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Choosing the right TV, audio gear, and media streamer solves most of your home theater system problems, but creates a big one: multiple remotes.
Turning each component on, and making sure it’s set up properly can eat into your movie, TV, or music enjoyment time, and fumbling around for the right remote in the dark is annoying. The quick fix is to get a universal remote.
A universal remote looks like a regular TV remote, and has all the same basic functions: volume control, channel select, input cycling, and DVR recording, but has one additional feature: it can be programmed to control all the difference pieces of your home theater system, and switch between them at the push of a button.
To sync your remote to a device, you’ll need to find the correct code (you can find this by searching for the type of TV you have with the term “universal remote code” after it); once entered, the remote will be paired with that device.
Before moving on to the next gadget, be sure to press one of the “component” buttons, which are sometimes labeled (TV, DVD, Aux, etc) and sometimes colored (Red, Green, Blue, Yellow). Pushing the different component buttons allows your universal remote to control that particular piece of equipment. Once you’ve synced your remote up to all of the components in your stereo system, you’re done.
We’ve found the best universal remote controls, and gathered them in this guide to save you time. If you’re tired of having a cluttered coffee table full of similar looking remote controls, we’ve got you covered.
What You Need to Know Before Buying a Universal Remote
There are many factors to consider when choosing the right universal remote for you; below are the most important ones, which we considered while we were researching this list.
Compatibility: Universal remotes are designed to work with many types of devices, but no one remote is compatible with every electronic from every company. We’ve made sure the remotes in our guide work with as many as possible, but we recommend doing a quick search to make sure your specific gear will work.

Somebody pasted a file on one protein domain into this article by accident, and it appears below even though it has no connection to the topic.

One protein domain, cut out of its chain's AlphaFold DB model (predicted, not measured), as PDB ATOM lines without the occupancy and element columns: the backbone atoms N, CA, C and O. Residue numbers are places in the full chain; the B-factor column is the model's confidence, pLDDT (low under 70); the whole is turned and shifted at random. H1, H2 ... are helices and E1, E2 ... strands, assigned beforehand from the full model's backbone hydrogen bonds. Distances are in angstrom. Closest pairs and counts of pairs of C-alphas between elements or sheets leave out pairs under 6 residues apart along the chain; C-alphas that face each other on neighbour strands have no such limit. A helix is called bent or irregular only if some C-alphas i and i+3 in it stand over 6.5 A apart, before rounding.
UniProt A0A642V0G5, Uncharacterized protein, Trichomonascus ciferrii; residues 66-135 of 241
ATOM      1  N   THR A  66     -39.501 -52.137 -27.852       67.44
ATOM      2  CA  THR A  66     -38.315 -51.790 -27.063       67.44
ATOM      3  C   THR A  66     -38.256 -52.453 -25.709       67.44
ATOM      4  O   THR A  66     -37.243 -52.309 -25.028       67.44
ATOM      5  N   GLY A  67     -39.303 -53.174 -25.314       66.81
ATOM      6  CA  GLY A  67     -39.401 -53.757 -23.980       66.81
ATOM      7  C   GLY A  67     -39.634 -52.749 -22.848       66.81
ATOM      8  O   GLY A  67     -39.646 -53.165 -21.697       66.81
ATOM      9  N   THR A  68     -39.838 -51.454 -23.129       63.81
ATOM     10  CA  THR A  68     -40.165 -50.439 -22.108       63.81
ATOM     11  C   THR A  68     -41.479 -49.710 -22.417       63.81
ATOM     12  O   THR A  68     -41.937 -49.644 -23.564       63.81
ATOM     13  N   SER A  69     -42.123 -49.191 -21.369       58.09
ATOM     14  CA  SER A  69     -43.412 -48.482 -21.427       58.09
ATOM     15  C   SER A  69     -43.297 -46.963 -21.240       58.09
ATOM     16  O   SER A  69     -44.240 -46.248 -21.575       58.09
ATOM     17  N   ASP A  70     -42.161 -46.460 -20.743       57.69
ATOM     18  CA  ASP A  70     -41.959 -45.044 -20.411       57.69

Number Of Devices: All of the remotes in our guide can be used to control at least four different devices, but some can control many more.
Smart Features: Universal remotes have become advanced over the past few years, so we’ve recommended some that have cool extras, like an automatically updating database of devices, and touch screen. Keep in mind that adding extras to a remote also makes it more complicated to use.
1. SofaBaton U1
SofaBaton hits a sweet spot with its U1 Universal remote.
The company says it’s compatible with more than 500,000 devices from 6,000+ brands, and it can be paired with up to 15 devices at the same time. You can can connect to components over RF (Radio Frequency) or Bluetooth, but not WiFi. Instead of entering codes, you can connect the remote to your home theater components by searching for them in SofaBaton’s app (iOS and Android).
Once you’ve selected your component in the app, the U1 will register it, and give you control. You can switch between different components by scrolling through a list displayed on a screen at the top of the remote. SofaBaton says it updates its device database regularly, so you should be able to connect it to new gear as it’s released.
The U1 supports a feature called “macros,” which allow you to perform multiple actions by pushing one button. For example, you could set up a macro that turns your TV and stereo on, and sets the volume at a certain level. If you find yourself repeating the same tasks over and over again, setting up a macro once can save you time.